It is an established fact that, no matter what your business, your company needs a social media presence. The new buzzword that has been floating around social media marketing it the term “benchmarking.” What does this mean? This is really a cycle of collecting information and then acting on that information. This is a cycle that needs to be repeated to ensure you’re taking the appropriate actions to make sure that you succeed. How does this apply to social media?


First, you need to figure out what it is you want to track and on what platform. Number of interactions on Facebook, for example. The next step is to pick someone (this can be a person, a company, or a brand) who is the same field to compare your stats to. Once you get all this data, you analyze your performance on social media and the performance of your competitors then you collect as much data as you possibly can. When you’re done with the analysis, your company will be able to create new strategies and tweak existing ones. After you implement those changes, you start the process all over again.

Now that you know the basic formula to successful benchmarking, let’s dive a bit deeper and discuss the different types of benchmarking:

Aspirational Benchmarking

This can be a very useful method, if applied correctly. Aspirational benchmarking is exactly as it sounds, looking to leader in social media for goal-setting. This method can be very discouraging if you don’t set realistic goals. If you just opened a clothing brand, you can’t expect to see the same social media interaction as Marc Jacobs. What you should do is watch and see what they do effectively and try to mimic their tactics.

Trended Benchmarking

This version of benchmarking is comparing yourself to yourself. What worked for you in the past and what didn’t? Why did it succeed or fail? This is the easiest method because it can be done on pretty much every metric and on every platform. Just as in life, you need to learn from your past to succeed in the future. If you keep everything the same but don’t see any results, you need to re-evaluate your strategy.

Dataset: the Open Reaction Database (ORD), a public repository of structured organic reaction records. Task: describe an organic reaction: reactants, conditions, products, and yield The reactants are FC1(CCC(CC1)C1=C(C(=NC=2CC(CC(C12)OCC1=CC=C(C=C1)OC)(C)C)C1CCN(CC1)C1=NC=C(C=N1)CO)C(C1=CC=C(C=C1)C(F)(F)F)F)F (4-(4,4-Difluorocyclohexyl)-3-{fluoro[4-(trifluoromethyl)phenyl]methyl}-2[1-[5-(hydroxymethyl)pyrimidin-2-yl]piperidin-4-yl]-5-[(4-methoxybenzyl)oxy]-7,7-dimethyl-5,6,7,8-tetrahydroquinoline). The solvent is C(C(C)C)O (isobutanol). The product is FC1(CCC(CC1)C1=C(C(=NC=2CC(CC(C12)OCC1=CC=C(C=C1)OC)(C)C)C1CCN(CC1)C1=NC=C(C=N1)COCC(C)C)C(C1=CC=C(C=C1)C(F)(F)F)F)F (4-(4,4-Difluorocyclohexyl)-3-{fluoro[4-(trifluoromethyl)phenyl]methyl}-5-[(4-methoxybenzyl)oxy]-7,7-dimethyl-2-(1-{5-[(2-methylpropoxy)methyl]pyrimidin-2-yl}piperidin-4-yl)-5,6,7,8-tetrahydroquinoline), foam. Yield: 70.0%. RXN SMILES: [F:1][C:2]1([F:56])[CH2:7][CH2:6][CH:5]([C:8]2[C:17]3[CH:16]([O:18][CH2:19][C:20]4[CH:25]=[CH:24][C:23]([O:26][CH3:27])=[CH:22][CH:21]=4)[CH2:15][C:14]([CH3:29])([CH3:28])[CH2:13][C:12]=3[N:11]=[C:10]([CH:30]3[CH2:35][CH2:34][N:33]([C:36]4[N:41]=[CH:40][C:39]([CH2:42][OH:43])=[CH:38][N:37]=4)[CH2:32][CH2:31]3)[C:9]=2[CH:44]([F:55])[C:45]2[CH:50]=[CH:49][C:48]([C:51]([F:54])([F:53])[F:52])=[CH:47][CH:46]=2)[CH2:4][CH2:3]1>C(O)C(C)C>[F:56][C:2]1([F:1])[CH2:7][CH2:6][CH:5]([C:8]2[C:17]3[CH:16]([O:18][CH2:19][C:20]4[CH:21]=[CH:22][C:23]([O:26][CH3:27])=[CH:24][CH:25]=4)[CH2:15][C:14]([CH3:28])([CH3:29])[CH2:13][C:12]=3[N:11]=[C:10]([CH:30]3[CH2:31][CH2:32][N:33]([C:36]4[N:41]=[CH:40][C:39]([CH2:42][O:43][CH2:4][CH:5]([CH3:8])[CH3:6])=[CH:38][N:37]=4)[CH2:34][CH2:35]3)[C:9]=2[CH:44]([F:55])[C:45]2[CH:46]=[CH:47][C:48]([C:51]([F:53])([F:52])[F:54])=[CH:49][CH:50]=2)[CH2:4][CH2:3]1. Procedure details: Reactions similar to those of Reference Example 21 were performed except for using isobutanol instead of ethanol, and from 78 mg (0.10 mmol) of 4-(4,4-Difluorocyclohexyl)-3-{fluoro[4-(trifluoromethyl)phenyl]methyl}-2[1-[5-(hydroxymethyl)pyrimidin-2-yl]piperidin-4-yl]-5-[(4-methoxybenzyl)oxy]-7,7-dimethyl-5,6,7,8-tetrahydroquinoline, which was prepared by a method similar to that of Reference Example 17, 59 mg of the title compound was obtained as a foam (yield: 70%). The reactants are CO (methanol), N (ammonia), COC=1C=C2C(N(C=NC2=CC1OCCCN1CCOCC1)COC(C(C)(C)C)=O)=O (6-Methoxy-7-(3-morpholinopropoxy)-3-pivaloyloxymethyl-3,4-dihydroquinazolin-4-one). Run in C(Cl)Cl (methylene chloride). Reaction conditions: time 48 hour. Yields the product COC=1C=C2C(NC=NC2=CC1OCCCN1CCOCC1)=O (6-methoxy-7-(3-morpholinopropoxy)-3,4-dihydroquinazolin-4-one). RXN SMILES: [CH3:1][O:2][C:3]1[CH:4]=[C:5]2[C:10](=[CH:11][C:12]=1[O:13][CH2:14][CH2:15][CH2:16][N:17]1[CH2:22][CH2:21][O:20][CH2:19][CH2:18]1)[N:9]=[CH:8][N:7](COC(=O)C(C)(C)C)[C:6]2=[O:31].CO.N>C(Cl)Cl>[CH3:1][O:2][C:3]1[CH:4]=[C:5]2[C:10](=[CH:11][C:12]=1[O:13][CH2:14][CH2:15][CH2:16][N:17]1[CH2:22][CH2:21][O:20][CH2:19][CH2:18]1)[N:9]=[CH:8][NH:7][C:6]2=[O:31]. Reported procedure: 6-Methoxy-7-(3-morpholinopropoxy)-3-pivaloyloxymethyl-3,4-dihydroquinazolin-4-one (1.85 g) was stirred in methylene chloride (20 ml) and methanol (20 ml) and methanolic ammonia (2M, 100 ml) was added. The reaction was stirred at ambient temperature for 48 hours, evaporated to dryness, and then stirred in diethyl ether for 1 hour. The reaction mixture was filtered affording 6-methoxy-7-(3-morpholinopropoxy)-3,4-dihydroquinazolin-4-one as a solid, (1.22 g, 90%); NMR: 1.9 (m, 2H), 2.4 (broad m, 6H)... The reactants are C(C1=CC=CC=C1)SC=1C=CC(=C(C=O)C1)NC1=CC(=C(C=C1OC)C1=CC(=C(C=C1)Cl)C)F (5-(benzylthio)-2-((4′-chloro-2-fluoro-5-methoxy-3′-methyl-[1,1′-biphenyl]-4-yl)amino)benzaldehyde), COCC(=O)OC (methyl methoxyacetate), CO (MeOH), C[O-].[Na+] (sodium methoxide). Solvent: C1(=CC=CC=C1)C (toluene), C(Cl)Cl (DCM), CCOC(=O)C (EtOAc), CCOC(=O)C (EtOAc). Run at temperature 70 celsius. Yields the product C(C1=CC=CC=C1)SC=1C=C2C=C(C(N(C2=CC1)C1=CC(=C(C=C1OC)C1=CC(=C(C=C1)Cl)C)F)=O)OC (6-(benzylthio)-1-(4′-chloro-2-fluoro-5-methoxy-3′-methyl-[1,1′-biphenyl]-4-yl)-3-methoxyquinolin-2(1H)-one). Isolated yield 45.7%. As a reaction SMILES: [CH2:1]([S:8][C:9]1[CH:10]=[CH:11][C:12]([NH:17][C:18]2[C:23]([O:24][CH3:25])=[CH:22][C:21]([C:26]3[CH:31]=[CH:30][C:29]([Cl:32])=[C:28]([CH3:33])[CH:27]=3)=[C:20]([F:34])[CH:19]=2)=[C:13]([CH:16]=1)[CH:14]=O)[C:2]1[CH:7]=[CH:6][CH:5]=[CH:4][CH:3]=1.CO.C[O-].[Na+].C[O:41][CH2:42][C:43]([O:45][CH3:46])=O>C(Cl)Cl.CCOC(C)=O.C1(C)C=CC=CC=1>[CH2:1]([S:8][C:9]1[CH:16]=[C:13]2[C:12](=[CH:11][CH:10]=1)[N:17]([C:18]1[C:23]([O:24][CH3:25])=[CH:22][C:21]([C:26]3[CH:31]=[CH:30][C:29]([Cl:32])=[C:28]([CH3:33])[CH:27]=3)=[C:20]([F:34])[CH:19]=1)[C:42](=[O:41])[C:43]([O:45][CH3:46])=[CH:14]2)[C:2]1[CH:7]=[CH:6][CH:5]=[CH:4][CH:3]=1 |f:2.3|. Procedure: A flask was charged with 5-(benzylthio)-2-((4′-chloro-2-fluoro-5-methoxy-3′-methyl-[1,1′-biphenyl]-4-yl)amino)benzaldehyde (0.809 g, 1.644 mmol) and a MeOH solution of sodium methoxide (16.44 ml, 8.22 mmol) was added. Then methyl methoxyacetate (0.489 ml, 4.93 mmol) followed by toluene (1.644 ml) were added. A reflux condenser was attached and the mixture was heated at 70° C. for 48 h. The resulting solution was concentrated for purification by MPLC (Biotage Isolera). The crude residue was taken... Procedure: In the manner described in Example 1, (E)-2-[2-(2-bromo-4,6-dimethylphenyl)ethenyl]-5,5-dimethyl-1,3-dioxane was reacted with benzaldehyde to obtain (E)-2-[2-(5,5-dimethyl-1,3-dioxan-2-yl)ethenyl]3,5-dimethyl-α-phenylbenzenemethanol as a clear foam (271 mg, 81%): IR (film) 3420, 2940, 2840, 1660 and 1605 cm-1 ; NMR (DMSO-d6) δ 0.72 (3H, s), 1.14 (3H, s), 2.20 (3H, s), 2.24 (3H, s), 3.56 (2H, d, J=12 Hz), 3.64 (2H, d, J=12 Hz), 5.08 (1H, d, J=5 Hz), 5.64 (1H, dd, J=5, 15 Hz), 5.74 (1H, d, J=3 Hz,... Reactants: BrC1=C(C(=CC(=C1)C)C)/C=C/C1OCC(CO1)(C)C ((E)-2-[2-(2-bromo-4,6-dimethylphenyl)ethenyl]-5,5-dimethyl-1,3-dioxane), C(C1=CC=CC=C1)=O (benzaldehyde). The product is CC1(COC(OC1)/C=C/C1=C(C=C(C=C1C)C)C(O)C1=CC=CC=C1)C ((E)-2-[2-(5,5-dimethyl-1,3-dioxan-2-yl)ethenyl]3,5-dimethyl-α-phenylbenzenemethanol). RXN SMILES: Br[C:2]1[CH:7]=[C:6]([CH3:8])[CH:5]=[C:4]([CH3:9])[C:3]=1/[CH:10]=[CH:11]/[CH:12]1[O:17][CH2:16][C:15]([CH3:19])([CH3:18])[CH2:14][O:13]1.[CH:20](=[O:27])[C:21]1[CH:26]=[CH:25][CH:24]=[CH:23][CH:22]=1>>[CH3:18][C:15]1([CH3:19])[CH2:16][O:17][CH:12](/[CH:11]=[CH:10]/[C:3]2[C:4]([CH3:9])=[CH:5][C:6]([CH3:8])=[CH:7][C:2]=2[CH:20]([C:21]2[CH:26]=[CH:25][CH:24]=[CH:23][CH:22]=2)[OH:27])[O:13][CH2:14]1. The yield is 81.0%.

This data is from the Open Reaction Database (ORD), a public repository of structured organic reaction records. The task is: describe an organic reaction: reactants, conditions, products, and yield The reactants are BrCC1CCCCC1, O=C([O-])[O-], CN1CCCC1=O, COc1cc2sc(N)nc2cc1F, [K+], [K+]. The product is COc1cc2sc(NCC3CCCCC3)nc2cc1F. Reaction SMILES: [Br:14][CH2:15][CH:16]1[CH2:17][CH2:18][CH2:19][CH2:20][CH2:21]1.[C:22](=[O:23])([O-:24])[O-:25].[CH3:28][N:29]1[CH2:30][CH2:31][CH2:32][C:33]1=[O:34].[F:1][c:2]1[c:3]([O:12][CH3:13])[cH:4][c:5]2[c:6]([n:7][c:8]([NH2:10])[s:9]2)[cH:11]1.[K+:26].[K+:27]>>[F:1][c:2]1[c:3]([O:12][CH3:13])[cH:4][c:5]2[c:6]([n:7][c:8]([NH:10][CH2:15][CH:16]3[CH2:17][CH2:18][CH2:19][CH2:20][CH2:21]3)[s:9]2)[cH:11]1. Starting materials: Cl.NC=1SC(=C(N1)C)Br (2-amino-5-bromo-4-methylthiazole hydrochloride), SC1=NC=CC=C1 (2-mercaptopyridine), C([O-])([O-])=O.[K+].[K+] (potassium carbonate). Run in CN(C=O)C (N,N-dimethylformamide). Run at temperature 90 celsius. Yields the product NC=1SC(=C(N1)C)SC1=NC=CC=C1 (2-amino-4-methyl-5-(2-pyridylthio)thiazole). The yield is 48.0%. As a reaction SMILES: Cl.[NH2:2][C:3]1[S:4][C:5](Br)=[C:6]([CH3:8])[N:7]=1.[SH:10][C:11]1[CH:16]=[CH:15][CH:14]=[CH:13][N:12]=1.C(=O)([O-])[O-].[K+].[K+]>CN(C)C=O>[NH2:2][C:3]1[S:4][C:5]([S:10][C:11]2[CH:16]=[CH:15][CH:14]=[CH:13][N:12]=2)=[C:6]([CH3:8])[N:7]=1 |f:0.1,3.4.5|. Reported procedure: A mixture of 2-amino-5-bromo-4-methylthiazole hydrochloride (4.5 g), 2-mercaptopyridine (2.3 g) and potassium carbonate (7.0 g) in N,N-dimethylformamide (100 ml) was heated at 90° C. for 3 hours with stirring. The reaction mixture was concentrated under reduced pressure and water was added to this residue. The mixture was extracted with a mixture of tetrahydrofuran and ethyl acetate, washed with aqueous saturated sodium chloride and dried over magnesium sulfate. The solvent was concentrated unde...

Earned Benchmarking

This is very similar to Trended Benchmarking in that you are comparing your past performances to your current ones. However, with this method you focus specifically on paid campaigns, not just social media activity in general. When you are paying to run a campaign, it’s important to set standards like, strategy, tactics, and goals for that campaign.

Competitive Benchmarking

This is probably the most useful form of benchmarking. This is when you compare your social media performance to your direct competitors. Benchmarking against your competition can give you great insight about your audience expects from people in your industry. Defining your competitors and figuring out you status in the marketplace is the first (and very vital) step. If you choose brands at random you will not be able to get the insights you need to grow your brand’s social media presence. The second (and just as vital) step is to focus on comparable figures like engagement rates, as opposed to total engagements because these can be skewed by the size of their fan-base (Facebook followers, Twitter followers, etc.)


There is no perfect fit for every company. You will have to play around and feel out what works for you. You could do a combo of a few of these methods in order to find the best outcome. Do you have a preferred method? Leave your tips in the comments below!